Regulatory Clarity? Gensler Can’t Give a Simple Yes or No on Ethereum
SEC Chair Gary Gensler says the digital asset industry has clarity — here’s that clarity, in full
Gumbariya/Shutterstock modified by Blockworks
Gary Gensler, the chair of the SEC appeared before Congress today to answer questions regarding his controversial tenure.
Among the questioners: Chair of the Financial Services Committee, Patrick McHenry.
Regulators and prosecutors have been asserting, variously, that ether is a security (the attorney general of New York) or a commodity (the CFTC), or that it was a commodity in the past, but now they won’t say (the SEC’s director of corporate finance, William Hinman, said that neither ether nor bitcoin were securities in 2018).
Given that Gensler has spent considerable energy telling the digital asset industry that they have all the regulatory clarity they need, it’s worth transcribing the interchange between the two men word-for-word, so that you can judge for yourself if Gensler was clear.
McHenry asked Gensler some very specific questions, including this one, regarding Ether (ETH), the native token of the Ethereum blockchain.
“Clearly an asset cannot be both a commodity and a security. Do you agree?”
“Ummm, I… I… it’s… actually all securities are commodities under the Commodity and Exchange Act, it’s that we’re excluded commodities, but I would agree that a security cannot also be an excluded commodity and an included commodity, I’m sorry chair, just to talk about the Commodity Exchange Act, more precisely.”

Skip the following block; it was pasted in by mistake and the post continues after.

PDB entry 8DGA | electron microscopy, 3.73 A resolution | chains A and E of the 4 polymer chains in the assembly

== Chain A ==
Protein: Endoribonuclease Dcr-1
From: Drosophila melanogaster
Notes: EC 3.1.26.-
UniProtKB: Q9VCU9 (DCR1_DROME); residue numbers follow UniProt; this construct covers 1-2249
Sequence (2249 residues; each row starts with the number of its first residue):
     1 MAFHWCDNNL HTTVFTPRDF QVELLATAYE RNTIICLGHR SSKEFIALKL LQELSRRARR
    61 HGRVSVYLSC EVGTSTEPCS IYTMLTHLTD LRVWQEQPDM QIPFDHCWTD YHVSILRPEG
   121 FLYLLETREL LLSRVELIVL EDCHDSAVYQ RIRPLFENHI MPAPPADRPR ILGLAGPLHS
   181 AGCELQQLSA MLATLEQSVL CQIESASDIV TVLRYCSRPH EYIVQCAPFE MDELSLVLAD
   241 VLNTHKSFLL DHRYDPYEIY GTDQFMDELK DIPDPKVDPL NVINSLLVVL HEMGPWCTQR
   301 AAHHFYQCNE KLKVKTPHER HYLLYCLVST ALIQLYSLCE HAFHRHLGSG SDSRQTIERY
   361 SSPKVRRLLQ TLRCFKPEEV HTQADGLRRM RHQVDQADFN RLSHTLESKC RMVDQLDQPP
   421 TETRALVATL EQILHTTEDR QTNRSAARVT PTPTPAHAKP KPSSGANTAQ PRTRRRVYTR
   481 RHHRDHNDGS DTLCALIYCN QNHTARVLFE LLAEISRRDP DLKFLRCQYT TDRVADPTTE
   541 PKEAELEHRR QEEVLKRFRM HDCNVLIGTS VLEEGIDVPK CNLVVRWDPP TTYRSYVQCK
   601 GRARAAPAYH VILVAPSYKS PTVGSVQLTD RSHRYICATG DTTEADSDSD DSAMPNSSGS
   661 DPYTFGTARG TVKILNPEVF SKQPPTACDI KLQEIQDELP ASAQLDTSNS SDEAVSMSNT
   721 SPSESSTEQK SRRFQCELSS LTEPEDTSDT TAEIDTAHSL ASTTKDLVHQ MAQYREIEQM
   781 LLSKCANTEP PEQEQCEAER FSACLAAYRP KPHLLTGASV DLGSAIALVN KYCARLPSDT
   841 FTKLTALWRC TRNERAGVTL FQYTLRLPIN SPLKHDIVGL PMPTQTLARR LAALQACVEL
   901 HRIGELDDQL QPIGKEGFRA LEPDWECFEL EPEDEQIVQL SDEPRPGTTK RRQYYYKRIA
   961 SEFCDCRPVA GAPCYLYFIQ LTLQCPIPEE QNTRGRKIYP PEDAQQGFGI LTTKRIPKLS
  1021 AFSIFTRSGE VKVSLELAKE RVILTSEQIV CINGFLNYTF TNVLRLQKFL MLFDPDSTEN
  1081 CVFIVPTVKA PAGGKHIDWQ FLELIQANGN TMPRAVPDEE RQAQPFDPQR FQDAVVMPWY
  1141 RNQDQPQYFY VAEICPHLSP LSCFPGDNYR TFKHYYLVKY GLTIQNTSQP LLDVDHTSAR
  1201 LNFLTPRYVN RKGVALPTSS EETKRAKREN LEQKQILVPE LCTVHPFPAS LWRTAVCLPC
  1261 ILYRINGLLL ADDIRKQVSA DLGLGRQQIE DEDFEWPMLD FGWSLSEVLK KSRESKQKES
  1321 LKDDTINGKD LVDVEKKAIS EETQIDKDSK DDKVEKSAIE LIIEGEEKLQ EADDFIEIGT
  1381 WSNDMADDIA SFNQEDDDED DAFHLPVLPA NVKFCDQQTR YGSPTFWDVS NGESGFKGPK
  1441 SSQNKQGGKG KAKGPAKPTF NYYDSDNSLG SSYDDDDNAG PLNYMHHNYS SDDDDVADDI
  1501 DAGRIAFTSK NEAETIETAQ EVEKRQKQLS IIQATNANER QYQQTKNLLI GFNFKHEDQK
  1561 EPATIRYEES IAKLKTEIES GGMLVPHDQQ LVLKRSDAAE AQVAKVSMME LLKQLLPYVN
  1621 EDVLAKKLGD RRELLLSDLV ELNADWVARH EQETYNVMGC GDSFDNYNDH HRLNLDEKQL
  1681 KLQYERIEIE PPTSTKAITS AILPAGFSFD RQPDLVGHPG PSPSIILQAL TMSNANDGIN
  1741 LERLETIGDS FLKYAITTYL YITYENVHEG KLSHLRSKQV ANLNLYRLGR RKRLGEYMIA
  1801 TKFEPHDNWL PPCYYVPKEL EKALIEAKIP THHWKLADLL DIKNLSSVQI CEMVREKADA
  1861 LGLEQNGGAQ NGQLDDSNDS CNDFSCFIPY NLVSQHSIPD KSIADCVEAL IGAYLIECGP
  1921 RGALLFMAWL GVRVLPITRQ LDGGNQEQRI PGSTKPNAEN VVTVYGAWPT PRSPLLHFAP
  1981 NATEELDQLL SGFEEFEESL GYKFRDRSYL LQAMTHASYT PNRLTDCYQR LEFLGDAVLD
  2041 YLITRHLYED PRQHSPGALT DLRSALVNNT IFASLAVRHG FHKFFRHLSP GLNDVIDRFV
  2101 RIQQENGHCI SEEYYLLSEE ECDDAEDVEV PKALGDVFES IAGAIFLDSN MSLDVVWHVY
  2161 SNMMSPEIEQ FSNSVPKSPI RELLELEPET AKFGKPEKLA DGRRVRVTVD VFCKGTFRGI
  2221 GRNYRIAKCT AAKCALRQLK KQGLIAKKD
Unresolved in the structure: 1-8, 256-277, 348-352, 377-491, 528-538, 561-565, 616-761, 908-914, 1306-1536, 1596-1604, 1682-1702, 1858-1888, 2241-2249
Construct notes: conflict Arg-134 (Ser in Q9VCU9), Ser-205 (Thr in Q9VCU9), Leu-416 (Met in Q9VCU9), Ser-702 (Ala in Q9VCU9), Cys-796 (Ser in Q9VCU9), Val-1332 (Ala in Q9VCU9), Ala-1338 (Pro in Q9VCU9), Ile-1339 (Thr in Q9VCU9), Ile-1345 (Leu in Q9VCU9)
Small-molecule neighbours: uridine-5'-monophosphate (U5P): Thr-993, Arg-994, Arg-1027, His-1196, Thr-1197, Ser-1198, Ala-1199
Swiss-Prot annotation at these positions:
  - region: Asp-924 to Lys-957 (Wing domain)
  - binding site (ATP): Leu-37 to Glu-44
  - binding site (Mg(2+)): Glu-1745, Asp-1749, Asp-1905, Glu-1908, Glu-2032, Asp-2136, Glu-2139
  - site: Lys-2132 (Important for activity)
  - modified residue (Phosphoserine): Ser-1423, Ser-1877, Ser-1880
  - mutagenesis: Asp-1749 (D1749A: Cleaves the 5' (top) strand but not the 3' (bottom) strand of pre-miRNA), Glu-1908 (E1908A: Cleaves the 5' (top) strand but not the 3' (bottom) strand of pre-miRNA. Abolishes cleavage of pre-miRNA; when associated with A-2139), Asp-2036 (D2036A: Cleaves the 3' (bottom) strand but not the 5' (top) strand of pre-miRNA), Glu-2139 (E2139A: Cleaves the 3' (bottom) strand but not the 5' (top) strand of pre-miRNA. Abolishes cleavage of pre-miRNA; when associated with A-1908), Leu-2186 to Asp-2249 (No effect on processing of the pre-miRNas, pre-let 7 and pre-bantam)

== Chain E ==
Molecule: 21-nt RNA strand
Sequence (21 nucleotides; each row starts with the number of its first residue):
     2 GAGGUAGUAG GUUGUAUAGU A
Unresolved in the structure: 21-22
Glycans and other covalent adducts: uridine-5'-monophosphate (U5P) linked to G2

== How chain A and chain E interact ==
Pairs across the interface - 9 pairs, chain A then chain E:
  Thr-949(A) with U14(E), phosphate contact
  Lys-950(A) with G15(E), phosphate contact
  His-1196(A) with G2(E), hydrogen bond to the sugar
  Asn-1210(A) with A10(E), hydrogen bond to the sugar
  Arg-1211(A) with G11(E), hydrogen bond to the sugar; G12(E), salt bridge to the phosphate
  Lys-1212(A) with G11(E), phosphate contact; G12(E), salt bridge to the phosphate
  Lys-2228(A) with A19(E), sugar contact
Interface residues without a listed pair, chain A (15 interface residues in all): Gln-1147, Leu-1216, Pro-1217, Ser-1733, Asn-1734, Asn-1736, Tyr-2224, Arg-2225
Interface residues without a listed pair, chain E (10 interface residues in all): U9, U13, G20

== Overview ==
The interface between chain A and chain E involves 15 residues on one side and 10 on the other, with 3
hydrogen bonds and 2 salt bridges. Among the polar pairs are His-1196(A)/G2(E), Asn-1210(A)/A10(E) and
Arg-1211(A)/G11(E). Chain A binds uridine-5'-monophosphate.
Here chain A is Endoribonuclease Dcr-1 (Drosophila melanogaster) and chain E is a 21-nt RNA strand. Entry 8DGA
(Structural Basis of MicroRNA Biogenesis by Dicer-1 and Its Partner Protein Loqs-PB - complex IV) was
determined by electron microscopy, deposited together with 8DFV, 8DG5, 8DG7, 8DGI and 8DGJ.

McHenry did not appear to think this answer was an answer at all.
He followed up: “I’m asking you, sitting in your chair now, to make an assessment under the laws that exist: Is ether a commodity, or a security?”
“Without speaking to any one…” began Gensler.
“You’ve repeatedly said you won’t speak to one,” interrupted McHenry, “But you’ve spoken to one: bitcoin. So I’m asking you to speak to a second one, with the second largest market cap.”
“In speaking to the tokens,” Gensler replied, “There’s ten to twelve thousand, if there’s a group of entrepreneurs…”
“I’m asking about one,” interjected McHenry. “I’m asking you a specific question, Chair Gensler. I said this in private, this should be no shock to you that I’m asking this question. Is ether a commodity, or a security?”
Gensler: “And again, it depends on the facts and the law on if there’s a group of individuals…”
McHenry: “I’m asking about the facts and the law, sitting in your seat, and the judgment you are making.”
Gensler: “And so, Mr. Chair, I think you would not want me to prejudge…”
McHenry wasn’t having it. “But you have prejudged on this. You’ve taken 50 enforcement actions. We’re finding out as we go, as you file suit, as people get Wells notices on what is a security in your view and your agency’s view. I’m asking you a very simple question about the second-largest digital asset. What is your view?”
Once again, Gensler refused to answer. “And my view is, if there’s a group of individuals in the middle of it, the public is entitled…”
McHenry gave up and moved on.
There’s your regulatory clarity.
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